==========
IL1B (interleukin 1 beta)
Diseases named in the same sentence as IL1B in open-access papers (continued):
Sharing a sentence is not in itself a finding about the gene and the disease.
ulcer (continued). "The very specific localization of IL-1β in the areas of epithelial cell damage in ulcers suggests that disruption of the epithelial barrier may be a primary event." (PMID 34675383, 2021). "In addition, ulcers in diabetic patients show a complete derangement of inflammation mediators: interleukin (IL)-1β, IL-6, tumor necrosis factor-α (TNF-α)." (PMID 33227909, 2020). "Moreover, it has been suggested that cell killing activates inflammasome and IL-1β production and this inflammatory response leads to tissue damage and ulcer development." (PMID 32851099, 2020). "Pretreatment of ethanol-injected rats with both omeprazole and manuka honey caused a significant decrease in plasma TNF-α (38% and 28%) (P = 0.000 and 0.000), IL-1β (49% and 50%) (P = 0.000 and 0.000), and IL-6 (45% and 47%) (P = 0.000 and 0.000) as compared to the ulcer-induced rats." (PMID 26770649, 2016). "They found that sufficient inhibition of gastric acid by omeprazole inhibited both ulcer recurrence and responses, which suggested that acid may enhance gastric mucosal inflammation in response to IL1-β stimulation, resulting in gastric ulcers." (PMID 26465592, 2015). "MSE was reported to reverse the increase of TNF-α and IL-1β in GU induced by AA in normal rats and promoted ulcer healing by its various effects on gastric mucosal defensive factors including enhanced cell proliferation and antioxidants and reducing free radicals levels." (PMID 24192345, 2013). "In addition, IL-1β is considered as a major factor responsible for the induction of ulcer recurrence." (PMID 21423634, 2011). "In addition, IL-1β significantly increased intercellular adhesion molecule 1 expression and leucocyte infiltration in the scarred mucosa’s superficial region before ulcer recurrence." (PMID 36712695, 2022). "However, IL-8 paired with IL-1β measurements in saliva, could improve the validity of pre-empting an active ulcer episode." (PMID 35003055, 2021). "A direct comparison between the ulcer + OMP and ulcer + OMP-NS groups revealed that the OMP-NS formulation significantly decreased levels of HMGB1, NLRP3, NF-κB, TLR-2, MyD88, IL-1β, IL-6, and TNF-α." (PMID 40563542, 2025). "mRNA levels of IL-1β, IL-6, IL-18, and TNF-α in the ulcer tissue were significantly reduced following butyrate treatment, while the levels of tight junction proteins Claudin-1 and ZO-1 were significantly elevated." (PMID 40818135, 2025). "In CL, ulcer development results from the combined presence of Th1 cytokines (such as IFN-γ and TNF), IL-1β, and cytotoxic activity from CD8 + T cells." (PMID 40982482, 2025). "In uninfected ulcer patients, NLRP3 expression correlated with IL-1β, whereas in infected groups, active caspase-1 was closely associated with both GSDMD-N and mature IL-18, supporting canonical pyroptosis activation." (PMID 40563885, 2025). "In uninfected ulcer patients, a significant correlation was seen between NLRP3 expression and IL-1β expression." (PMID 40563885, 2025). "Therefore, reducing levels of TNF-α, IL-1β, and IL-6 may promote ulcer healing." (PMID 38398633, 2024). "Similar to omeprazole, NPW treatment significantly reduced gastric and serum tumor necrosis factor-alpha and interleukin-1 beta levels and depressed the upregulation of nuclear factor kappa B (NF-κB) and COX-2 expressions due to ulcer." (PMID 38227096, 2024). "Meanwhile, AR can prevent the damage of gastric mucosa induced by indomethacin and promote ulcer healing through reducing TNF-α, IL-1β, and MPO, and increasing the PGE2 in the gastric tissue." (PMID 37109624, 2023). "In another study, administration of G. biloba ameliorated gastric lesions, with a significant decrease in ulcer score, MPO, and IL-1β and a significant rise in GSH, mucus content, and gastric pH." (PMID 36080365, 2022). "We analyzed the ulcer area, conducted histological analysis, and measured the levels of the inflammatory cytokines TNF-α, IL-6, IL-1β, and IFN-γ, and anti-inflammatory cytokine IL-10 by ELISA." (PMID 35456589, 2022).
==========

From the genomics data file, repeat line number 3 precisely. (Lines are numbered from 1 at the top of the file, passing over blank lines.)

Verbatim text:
Sharing a sentence is not in itself a finding about the gene and the disease.